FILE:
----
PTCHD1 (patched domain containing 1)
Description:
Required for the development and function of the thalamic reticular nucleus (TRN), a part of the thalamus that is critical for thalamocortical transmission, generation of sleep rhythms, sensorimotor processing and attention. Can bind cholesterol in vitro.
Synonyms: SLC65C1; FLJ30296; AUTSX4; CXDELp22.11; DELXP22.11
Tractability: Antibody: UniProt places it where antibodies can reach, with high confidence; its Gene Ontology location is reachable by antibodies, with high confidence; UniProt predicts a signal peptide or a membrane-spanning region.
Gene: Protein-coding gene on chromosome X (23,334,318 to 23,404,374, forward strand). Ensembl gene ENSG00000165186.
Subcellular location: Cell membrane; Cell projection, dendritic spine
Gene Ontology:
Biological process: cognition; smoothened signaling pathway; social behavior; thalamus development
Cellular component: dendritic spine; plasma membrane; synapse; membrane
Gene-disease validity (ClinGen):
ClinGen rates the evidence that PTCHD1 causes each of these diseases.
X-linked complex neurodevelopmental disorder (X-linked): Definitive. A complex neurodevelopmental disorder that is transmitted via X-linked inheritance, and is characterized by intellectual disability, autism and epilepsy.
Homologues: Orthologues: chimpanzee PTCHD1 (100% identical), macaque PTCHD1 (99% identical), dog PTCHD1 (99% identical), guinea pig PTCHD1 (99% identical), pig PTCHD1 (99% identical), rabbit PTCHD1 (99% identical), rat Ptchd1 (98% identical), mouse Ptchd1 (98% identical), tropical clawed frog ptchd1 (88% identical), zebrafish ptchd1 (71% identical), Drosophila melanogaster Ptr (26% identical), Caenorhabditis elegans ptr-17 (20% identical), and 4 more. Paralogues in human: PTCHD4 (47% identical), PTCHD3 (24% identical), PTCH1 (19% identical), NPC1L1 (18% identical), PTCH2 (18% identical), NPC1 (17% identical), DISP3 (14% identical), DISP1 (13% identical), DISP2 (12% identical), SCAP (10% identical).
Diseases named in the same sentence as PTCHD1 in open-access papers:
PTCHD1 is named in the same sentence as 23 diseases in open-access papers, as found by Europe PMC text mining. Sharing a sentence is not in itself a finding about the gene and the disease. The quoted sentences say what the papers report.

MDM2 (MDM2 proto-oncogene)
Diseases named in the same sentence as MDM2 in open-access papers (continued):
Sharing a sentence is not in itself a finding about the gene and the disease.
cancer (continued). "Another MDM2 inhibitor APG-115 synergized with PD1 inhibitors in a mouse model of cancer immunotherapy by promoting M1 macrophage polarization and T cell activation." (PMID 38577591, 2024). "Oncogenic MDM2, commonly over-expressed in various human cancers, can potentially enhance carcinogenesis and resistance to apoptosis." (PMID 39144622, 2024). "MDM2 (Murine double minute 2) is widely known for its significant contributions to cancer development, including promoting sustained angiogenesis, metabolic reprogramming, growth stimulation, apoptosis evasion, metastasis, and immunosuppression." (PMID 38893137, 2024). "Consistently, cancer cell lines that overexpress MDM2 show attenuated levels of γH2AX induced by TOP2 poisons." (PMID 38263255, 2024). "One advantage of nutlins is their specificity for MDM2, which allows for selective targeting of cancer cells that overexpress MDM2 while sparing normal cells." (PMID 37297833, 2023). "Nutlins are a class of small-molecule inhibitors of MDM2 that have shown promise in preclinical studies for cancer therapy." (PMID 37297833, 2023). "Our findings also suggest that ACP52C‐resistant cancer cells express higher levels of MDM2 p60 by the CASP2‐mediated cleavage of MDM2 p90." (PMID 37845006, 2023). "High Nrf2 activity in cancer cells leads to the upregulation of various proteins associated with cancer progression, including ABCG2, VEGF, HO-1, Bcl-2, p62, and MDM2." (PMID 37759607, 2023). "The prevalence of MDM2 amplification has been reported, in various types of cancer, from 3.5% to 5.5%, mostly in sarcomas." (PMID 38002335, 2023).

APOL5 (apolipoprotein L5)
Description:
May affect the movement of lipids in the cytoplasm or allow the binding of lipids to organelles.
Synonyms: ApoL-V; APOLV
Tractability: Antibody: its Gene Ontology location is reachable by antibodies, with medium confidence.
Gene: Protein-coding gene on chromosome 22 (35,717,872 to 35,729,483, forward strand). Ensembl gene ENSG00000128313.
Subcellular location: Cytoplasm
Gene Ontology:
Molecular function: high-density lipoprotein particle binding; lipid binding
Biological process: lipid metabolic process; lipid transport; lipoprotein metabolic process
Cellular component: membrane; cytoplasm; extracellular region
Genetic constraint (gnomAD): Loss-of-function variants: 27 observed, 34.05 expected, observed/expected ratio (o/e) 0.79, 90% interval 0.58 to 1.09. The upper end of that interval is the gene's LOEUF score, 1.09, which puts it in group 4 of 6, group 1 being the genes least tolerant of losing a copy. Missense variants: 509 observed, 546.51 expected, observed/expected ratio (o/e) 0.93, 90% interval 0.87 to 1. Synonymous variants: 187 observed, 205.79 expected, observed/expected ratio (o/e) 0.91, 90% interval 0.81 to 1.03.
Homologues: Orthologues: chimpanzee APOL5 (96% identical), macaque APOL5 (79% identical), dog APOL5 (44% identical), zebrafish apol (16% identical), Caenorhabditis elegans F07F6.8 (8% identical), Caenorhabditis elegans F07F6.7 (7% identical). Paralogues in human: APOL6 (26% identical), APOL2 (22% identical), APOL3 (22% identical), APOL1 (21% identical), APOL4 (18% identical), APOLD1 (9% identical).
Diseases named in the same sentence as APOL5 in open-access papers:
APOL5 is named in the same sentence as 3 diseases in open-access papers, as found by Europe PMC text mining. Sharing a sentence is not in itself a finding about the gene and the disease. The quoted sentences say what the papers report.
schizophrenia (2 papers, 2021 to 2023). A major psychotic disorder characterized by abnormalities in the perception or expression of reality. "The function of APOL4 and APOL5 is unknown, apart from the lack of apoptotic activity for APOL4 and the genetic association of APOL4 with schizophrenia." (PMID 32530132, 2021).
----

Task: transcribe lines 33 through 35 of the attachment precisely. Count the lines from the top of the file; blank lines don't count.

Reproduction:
Homologues: Orthologues: chimpanzee APOL5 (96% identical), macaque APOL5 (79% identical), dog APOL5 (44% identical), zebrafish apol (16% identical), Caenorhabditis elegans F07F6.8 (8% identical), Caenorhabditis elegans F07F6.7 (7% identical). Paralogues in human: APOL6 (26% identical), APOL2 (22% identical), APOL3 (22% identical), APOL1 (21% identical), APOL4 (18% identical), APOLD1 (9% identical).
Diseases named in the same sentence as APOL5 in open-access papers:
APOL5 is named in the same sentence as 3 diseases in open-access papers, as found by Europe PMC text mining. Sharing a sentence is not in itself a finding about the gene and the disease. The quoted sentences say what the papers report.